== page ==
Time for a wine and spirits trademark tour?
The wine and spirits sector has had a busy first half of 2019 in trademark terms. Florence Chapin picks some highlights from around the globe.
A ‘Côtes de Provence’ collective mark for China?
France’s Conseil Interprofessionnel des Vins de Provence (CIVP) has stepped up its efforts to preserve and defend the Côtes de Provence appellation d'origine contrôlée (AOC) in China by filing an application to register the protected designation of origin as a collective trademark at the Chinese trademark office (CNIPI).
Collective trademark registrations are already in place for a number of Bordeaux appellations, and are considered as an important part of the wine industry’s strategy to protect the brand and its customers in the increasingly lucrative Chinese market. The organisation that manages the Côtes de Provence AOC (the Organisme de Défense et de Gestion or ODG) reportedly brought more than 120 actions to defend the brand name in France and abroad during 2017 and 2018.
CNIPI is expected to issue its decision on the Côtes de Provence collective mark in 2020.
EU recognises Tequila as a geographical indication
In February, the European Commission approved ‘TEQUILA’ as a geographical indication (GI), adding the spirit to its GI register and giving it the same status as EU GIs. The iconic alcoholic drink from Mexico is the third ‘third country’ (ie non EU) spirit to join the European register, after Peruvian Pisco and Guatemalan Rum.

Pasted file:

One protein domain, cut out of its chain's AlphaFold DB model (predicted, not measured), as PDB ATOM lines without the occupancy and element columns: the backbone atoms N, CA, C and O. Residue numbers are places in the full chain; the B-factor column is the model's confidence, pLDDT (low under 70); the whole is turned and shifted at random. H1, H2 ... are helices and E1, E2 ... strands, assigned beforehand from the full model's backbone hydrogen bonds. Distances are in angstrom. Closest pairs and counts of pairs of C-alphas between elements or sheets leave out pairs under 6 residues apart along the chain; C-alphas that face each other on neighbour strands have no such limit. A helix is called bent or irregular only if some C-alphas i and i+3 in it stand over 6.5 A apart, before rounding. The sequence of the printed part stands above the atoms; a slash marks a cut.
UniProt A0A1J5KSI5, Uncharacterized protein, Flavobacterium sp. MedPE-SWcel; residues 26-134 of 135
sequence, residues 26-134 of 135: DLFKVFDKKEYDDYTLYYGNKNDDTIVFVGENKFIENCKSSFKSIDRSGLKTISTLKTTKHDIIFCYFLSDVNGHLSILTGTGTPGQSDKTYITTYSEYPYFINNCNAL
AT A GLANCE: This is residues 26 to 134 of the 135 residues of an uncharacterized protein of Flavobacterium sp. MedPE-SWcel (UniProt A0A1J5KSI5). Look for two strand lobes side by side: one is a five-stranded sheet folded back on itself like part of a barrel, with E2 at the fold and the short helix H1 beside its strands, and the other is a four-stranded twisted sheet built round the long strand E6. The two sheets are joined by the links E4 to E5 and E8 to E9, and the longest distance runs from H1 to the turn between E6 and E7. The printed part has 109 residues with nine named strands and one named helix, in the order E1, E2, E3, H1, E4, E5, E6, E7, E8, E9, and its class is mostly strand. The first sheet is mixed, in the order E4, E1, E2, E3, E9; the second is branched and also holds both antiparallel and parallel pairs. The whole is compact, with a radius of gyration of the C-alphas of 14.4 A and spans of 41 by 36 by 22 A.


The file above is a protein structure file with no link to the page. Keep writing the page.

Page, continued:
To be eligible for registration as a GI, the sign used must identify a product as originating in the territory of a particular country, region or locality, with its quality, reputation or other characteristic linked to that geographical origin. In Tequila’s case, the spirit can only be called such if it is produced in the Mexican state of Jalisco, home to the city of Tequila, from which it takes its name.
The drinks addition to the GI register shows that it is possible for spirits to obtain GI status; however, applicants need to be able to demonstrate that the drinks have the necessary heritage/traditions, technical production and quality standards.
More trouble for the Scotch Whiskey Association in Singapore
The Scotch Whiskey Association (SWA) has been unsuccessful in its attempt to oppose the tartan-themed trademark applications of Japanese department store Isetan Mitsukoshi. The retailer applied to register ‘ISETAN TARTAN’, to cover 18 classes of products and services, at the Intellectual Property Office of Singapore (IPOS)
SWA objected on the grounds that the term ‘tartan’ is a ‘symbol of Scotland’ and linked to Scotch whiskey. To support this, it provided extensive evidence demonstrating the long association between tartan and Scotland, and showing that Scottish whiskey producers frequently incorporated Scottish patterns on their labels and/or the word ‘tartan’ in their brand names.
However, this was not enough to convince IPOS, which rejected the opposition, finding that the SWA had not provided "any evidence that in the UK itself, the word ‘tartan’ was a valid geographical indication". This is not the first time the SWA has faced difficulties opposing such trademark applications. It previously attempted to bar non-Scottish distilleries from using the word ‘Glen’ in product names.
Florence Chapin is a Trademark and Design Attorney at Novagraaf in France.